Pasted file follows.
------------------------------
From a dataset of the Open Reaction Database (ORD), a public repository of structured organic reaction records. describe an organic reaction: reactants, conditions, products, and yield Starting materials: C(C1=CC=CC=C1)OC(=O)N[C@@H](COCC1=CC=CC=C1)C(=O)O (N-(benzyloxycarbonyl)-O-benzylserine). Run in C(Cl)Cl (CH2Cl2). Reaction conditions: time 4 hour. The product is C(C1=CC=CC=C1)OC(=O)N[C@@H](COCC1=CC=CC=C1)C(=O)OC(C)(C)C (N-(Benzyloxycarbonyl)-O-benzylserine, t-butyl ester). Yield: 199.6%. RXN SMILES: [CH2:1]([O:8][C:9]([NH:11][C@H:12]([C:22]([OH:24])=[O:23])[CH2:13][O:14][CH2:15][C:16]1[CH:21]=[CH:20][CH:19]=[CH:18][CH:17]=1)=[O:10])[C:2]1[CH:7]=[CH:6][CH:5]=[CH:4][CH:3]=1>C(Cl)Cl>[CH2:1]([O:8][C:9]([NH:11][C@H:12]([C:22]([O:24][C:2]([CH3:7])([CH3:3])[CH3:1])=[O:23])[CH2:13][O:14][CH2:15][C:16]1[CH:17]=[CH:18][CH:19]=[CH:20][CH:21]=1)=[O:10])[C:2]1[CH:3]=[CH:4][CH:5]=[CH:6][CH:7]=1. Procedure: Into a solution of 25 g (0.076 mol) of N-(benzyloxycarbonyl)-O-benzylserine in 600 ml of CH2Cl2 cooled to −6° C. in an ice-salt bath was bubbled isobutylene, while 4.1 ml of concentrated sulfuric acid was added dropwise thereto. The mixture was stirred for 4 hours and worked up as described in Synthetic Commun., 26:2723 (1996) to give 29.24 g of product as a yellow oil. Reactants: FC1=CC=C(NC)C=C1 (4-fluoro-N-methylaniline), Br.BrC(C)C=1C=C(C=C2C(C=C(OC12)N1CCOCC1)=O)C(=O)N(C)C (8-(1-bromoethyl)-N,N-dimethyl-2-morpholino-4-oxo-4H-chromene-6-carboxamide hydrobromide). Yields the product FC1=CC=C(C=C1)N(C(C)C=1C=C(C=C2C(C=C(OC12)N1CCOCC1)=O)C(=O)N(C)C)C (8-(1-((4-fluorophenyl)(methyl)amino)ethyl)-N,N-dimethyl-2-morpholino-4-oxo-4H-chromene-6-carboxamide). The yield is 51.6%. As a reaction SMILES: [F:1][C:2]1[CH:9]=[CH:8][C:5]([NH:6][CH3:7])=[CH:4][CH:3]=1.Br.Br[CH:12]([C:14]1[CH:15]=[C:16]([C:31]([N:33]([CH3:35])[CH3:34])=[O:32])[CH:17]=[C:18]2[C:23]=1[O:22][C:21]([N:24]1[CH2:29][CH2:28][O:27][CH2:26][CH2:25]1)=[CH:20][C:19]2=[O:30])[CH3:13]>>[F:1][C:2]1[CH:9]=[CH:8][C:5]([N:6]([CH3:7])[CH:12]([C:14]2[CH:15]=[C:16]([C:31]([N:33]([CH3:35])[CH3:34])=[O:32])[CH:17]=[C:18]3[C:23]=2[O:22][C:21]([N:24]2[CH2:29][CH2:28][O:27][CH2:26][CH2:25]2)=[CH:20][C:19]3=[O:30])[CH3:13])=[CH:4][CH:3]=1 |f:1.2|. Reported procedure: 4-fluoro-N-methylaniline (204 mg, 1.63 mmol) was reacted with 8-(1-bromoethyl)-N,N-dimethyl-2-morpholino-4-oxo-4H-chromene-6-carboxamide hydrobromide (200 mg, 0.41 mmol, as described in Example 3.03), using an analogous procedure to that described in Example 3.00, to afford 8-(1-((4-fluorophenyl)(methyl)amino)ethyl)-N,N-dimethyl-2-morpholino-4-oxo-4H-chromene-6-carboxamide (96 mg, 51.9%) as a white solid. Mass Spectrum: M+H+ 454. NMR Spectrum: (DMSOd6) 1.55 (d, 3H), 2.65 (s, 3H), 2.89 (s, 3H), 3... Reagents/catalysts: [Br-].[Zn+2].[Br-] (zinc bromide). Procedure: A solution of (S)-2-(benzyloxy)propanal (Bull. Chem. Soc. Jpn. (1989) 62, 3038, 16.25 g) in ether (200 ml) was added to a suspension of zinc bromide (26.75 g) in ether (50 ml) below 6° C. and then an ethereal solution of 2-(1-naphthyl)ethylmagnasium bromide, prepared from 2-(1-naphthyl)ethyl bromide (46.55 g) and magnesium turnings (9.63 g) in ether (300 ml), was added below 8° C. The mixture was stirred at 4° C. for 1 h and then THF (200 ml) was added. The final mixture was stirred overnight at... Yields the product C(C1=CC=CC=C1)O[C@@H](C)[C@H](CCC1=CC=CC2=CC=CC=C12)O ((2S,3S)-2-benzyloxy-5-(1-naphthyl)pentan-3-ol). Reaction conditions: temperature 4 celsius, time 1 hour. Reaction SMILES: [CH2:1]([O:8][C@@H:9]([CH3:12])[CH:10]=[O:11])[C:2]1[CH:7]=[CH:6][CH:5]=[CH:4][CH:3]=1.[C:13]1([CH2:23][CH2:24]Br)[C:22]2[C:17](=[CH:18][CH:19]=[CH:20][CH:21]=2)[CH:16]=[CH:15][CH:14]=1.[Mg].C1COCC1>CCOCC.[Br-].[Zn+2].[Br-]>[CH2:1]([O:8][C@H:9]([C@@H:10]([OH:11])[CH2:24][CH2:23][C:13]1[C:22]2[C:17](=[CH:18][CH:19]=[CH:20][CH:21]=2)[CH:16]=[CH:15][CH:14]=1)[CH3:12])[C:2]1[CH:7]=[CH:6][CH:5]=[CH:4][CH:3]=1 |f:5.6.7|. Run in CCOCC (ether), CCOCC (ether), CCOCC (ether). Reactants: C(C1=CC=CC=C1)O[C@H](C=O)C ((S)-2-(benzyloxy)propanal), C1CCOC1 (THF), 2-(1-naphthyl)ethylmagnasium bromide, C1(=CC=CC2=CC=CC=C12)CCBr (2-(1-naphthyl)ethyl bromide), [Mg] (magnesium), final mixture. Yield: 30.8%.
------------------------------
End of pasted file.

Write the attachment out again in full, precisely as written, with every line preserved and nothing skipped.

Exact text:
From a dataset of the Open Reaction Database (ORD), a public repository of structured organic reaction records. describe an organic reaction: reactants, conditions, products, and yield Starting materials: C(C1=CC=CC=C1)OC(=O)N[C@@H](COCC1=CC=CC=C1)C(=O)O (N-(benzyloxycarbonyl)-O-benzylserine). Run in C(Cl)Cl (CH2Cl2). Reaction conditions: time 4 hour. The product is C(C1=CC=CC=C1)OC(=O)N[C@@H](COCC1=CC=CC=C1)C(=O)OC(C)(C)C (N-(Benzyloxycarbonyl)-O-benzylserine, t-butyl ester). Yield: 199.6%. RXN SMILES: [CH2:1]([O:8][C:9]([NH:11][C@H:12]([C:22]([OH:24])=[O:23])[CH2:13][O:14][CH2:15][C:16]1[CH:21]=[CH:20][CH:19]=[CH:18][CH:17]=1)=[O:10])[C:2]1[CH:7]=[CH:6][CH:5]=[CH:4][CH:3]=1>C(Cl)Cl>[CH2:1]([O:8][C:9]([NH:11][C@H:12]([C:22]([O:24][C:2]([CH3:7])([CH3:3])[CH3:1])=[O:23])[CH2:13][O:14][CH2:15][C:16]1[CH:17]=[CH:18][CH:19]=[CH:20][CH:21]=1)=[O:10])[C:2]1[CH:3]=[CH:4][CH:5]=[CH:6][CH:7]=1. Procedure: Into a solution of 25 g (0.076 mol) of N-(benzyloxycarbonyl)-O-benzylserine in 600 ml of CH2Cl2 cooled to −6° C. in an ice-salt bath was bubbled isobutylene, while 4.1 ml of concentrated sulfuric acid was added dropwise thereto. The mixture was stirred for 4 hours and worked up as described in Synthetic Commun., 26:2723 (1996) to give 29.24 g of product as a yellow oil. Reactants: FC1=CC=C(NC)C=C1 (4-fluoro-N-methylaniline), Br.BrC(C)C=1C=C(C=C2C(C=C(OC12)N1CCOCC1)=O)C(=O)N(C)C (8-(1-bromoethyl)-N,N-dimethyl-2-morpholino-4-oxo-4H-chromene-6-carboxamide hydrobromide). Yields the product FC1=CC=C(C=C1)N(C(C)C=1C=C(C=C2C(C=C(OC12)N1CCOCC1)=O)C(=O)N(C)C)C (8-(1-((4-fluorophenyl)(methyl)amino)ethyl)-N,N-dimethyl-2-morpholino-4-oxo-4H-chromene-6-carboxamide). The yield is 51.6%. As a reaction SMILES: [F:1][C:2]1[CH:9]=[CH:8][C:5]([NH:6][CH3:7])=[CH:4][CH:3]=1.Br.Br[CH:12]([C:14]1[CH:15]=[C:16]([C:31]([N:33]([CH3:35])[CH3:34])=[O:32])[CH:17]=[C:18]2[C:23]=1[O:22][C:21]([N:24]1[CH2:29][CH2:28][O:27][CH2:26][CH2:25]1)=[CH:20][C:19]2=[O:30])[CH3:13]>>[F:1][C:2]1[CH:9]=[CH:8][C:5]([N:6]([CH3:7])[CH:12]([C:14]2[CH:15]=[C:16]([C:31]([N:33]([CH3:35])[CH3:34])=[O:32])[CH:17]=[C:18]3[C:23]=2[O:22][C:21]([N:24]2[CH2:29][CH2:28][O:27][CH2:26][CH2:25]2)=[CH:20][C:19]3=[O:30])[CH3:13])=[CH:4][CH:3]=1 |f:1.2|. Reported procedure: 4-fluoro-N-methylaniline (204 mg, 1.63 mmol) was reacted with 8-(1-bromoethyl)-N,N-dimethyl-2-morpholino-4-oxo-4H-chromene-6-carboxamide hydrobromide (200 mg, 0.41 mmol, as described in Example 3.03), using an analogous procedure to that described in Example 3.00, to afford 8-(1-((4-fluorophenyl)(methyl)amino)ethyl)-N,N-dimethyl-2-morpholino-4-oxo-4H-chromene-6-carboxamide (96 mg, 51.9%) as a white solid. Mass Spectrum: M+H+ 454. NMR Spectrum: (DMSOd6) 1.55 (d, 3H), 2.65 (s, 3H), 2.89 (s, 3H), 3... Reagents/catalysts: [Br-].[Zn+2].[Br-] (zinc bromide). Procedure: A solution of (S)-2-(benzyloxy)propanal (Bull. Chem. Soc. Jpn. (1989) 62, 3038, 16.25 g) in ether (200 ml) was added to a suspension of zinc bromide (26.75 g) in ether (50 ml) below 6° C. and then an ethereal solution of 2-(1-naphthyl)ethylmagnasium bromide, prepared from 2-(1-naphthyl)ethyl bromide (46.55 g) and magnesium turnings (9.63 g) in ether (300 ml), was added below 8° C. The mixture was stirred at 4° C. for 1 h and then THF (200 ml) was added. The final mixture was stirred overnight at... Yields the product C(C1=CC=CC=C1)O[C@@H](C)[C@H](CCC1=CC=CC2=CC=CC=C12)O ((2S,3S)-2-benzyloxy-5-(1-naphthyl)pentan-3-ol). Reaction conditions: temperature 4 celsius, time 1 hour. Reaction SMILES: [CH2:1]([O:8][C@@H:9]([CH3:12])[CH:10]=[O:11])[C:2]1[CH:7]=[CH:6][CH:5]=[CH:4][CH:3]=1.[C:13]1([CH2:23][CH2:24]Br)[C:22]2[C:17](=[CH:18][CH:19]=[CH:20][CH:21]=2)[CH:16]=[CH:15][CH:14]=1.[Mg].C1COCC1>CCOCC.[Br-].[Zn+2].[Br-]>[CH2:1]([O:8][C@H:9]([C@@H:10]([OH:11])[CH2:24][CH2:23][C:13]1[C:22]2[C:17](=[CH:18][CH:19]=[CH:20][CH:21]=2)[CH:16]=[CH:15][CH:14]=1)[CH3:12])[C:2]1[CH:7]=[CH:6][CH:5]=[CH:4][CH:3]=1 |f:5.6.7|. Run in CCOCC (ether), CCOCC (ether), CCOCC (ether). Reactants: C(C1=CC=CC=C1)O[C@H](C=O)C ((S)-2-(benzyloxy)propanal), C1CCOC1 (THF), 2-(1-naphthyl)ethylmagnasium bromide, C1(=CC=CC2=CC=CC=C12)CCBr (2-(1-naphthyl)ethyl bromide), [Mg] (magnesium), final mixture. Yield: 30.8%.